May 1, 2003
Just west of Denio is the dry lake bed of Continental Lake. At one time the fishing was productive. Spinning, fly or bait fishing we’re told.
If you’re hoping for a hot spring watch for a turn off to the north to Boggs Hot Spring, about 12 miles out of town.
The Sheldon National Wildlife Refuge
Sheldon Slide Show: These photographs are compiled from two trips to the Refuge. One in May, 2019 coming in from the west after a wet winter. The recent one in October, 2022 coming in from the east. Click here for the slideshow.
The Sheldon National Wildlife Refuge is almost 600,000 acres in the upper northwest corner of the state, and continuing into southern Oregon. It’s the place to go if you want to lose yourself in the wilderness with 360 degrees of glorious landscape during all types of weather. Herbert Hoover and FDR both contributed to the establishment of this preserve originally designated to protect the pronghorn antelope, which developed over 20 million years. These graceful, tawny ungulates are the sole survivor of the Pleistocene extinctions and can be seen throughout the refuge. They are easily recognized from afar by their attractive white bottoms.
The refuge also gives protection 270 other animals, 75 pollinators and 600 plants.This area is largely made up of volcanic table lands, rolling hills, valleys, and narrow gorges with running water. There are many lakes, streams, springs, reservoirs and gorges throughout the area. Some of these water sources have dried up in the past decade and it’s uncertain when or if they will return. Sadly, these were once places to fish, they are now just an imprint to remind us of what they were.
Dufurrena Ponds are popular with anglers and bird watchers. There are nine ponds offering warm water fish including large mouth bass, bluegill, crappie, and yellow perch. Over 135 species of birds have been observed here.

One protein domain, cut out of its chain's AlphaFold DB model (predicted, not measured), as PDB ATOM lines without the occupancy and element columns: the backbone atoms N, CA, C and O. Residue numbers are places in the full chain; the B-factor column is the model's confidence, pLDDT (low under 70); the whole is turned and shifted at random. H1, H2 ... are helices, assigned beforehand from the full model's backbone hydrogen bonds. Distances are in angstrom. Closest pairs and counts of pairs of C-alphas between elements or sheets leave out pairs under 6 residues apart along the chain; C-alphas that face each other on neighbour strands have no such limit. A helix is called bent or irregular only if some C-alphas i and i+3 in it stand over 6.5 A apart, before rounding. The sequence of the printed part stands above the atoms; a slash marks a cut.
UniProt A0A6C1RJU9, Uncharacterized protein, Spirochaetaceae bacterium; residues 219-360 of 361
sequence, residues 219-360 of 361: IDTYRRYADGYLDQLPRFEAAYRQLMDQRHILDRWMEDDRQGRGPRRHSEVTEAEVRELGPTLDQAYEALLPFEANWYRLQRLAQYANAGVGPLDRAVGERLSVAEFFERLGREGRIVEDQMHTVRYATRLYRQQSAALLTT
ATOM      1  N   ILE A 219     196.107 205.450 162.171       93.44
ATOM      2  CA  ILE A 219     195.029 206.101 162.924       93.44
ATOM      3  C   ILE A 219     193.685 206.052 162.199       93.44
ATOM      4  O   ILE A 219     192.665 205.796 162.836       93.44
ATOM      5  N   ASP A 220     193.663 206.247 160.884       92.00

The ponds are fed by Thousand Creek Spring, which then flows east through Thousand Creek Gorge, a mile long crack in the earth. This is an otherworldly hike to put it mildly. Be sure to check the conditions; in the spring and wet summers there can be enough water to prohibit passage. The best time is late summer.
Beyond the ponds, check out the historic stone buildings and fences at the Sheldon Field Station.
Virgin Valley has hot springs and opal mines. Virgin Valley Campground offers free camping, hot mineral showers, and a hot mineral pond.
Continuing west on 140, is Big Springs Reservoir and the Sage Hen Hills. The reservoir is dry today. Big Springs which ran through a canyon just east and fed this reservoir has dried up. At one time you could fish for rainbow trout here. The landscape around Big Springs is stunning in its starkness and subtle palette. Directly north in the hills there’s an obvious cleft or fissure in the hill.